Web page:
Maniac, lunatic, call him Snoop Eastwood—and Snoop Dogg, Snoop Doggy Dogg and, now, Snoop Lion.
Since Snoop (nee Calvin Broadus) rapped his first verse on the song "Deep Cover," for the 1992 soundtrack of a film by the same name, fans have crept with him as he's crawled his way to the pinnacle of hip-hop and American music.
That journey started in Snoop's hometown of Long Beach, Calif. Snoop, now 42, picked up the nickname "Snoopy" as a child, because of his resemblance to Peanuts pet beagle Snoopy. At a young age, he began singing and playing piano in church, and in sixth grade, he began rapping.
In the early 1990s, Dr. Dre, who by then was already a legendary rapper and producer in southern California, discovered Snoop. Formerly a member of the Compton-based quartet N.W.A., Dre put Snoop on "Deep Cover," and also had Snoop collaborate on Dre's first solo record, "The Chronic," in 1992.
One year later, Snoop released his own album, "Doggystyle," which debuted at No. 1 on the Billboard 200 chart and sold close to a million copies in its first week. Over the years, Snoop became an international superstar with almost a dozen more studio albums.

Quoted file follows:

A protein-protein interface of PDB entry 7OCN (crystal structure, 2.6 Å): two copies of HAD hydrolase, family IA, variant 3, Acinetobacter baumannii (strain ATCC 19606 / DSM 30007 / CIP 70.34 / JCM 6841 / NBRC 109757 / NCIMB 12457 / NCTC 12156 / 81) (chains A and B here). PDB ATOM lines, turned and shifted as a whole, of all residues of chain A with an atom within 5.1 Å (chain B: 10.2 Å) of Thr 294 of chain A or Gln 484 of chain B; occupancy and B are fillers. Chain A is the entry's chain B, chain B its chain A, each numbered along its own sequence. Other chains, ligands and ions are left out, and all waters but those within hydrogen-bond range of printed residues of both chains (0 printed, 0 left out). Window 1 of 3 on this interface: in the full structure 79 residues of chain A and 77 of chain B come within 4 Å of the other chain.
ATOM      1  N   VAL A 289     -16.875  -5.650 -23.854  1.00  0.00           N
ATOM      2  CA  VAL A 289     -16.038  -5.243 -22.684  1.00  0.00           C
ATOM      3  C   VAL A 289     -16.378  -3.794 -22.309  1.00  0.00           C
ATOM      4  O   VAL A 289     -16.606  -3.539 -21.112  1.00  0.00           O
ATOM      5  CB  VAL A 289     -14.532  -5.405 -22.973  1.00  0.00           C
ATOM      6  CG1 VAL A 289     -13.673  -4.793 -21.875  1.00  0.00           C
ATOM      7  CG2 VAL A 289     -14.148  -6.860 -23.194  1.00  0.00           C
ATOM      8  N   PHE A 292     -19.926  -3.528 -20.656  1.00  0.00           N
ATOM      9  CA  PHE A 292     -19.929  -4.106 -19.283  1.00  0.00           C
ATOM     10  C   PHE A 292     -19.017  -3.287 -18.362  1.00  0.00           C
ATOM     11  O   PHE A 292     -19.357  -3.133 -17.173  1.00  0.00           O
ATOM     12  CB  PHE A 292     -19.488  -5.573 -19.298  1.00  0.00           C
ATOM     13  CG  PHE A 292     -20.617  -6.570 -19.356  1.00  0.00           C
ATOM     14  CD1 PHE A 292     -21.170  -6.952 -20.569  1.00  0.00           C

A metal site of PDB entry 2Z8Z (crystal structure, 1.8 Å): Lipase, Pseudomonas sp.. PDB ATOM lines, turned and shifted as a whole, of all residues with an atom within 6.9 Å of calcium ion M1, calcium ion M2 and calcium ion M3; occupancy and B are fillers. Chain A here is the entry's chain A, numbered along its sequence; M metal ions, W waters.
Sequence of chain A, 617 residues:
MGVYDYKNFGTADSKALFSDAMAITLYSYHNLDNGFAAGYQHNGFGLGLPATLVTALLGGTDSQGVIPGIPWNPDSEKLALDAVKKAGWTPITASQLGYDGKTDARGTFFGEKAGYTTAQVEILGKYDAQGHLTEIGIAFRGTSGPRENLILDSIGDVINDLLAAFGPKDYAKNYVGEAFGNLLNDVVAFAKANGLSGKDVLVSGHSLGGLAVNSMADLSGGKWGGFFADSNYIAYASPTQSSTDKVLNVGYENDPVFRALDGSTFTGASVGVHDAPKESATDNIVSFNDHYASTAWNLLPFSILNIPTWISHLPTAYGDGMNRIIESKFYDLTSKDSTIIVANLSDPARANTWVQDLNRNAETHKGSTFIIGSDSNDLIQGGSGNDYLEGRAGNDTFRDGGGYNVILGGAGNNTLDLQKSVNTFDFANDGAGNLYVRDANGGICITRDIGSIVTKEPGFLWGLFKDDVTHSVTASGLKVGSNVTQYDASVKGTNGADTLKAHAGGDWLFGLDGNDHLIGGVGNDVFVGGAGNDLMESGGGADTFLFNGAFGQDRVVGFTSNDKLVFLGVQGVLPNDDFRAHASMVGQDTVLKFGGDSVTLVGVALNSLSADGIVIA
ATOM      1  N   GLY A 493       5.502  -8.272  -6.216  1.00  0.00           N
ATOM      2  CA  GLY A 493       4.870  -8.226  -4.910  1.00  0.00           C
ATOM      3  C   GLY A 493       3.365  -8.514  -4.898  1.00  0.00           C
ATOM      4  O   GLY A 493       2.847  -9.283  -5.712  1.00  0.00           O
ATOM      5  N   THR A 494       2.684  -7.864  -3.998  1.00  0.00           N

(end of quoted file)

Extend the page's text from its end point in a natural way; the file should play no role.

Much of Snoop's cult of personality centers around his unabashed love affair with marijuana. It was that love that led Snoop to start practicing Rastafarianism after a 2012 visit to Jamaica and adopt a new moniker: Snoop Lion.
The story goes that during the visit, when Snoop introduced himself to a Rastafarian high priest as Snoop Dogg, the high priest interrupted: "No more. You are the light. You are the lion."
In spring 2013, a film documenting Snoop's conversion to Rastafarianism debuted. The documentary, "Reincarnated," shares a title with Snoop's next studio project, due out in April.
Snoop Lion roars into Jackson Tuesday, Feb. 18, for a show at Hal & Mal's. Tickets cost $30 and doors open at 7 p.m. Snoop is scheduled to take the stage around 8 p.m. Tickets available at Ardenland, all Ticketmaster locations, or charge by phone at 601-292-7999.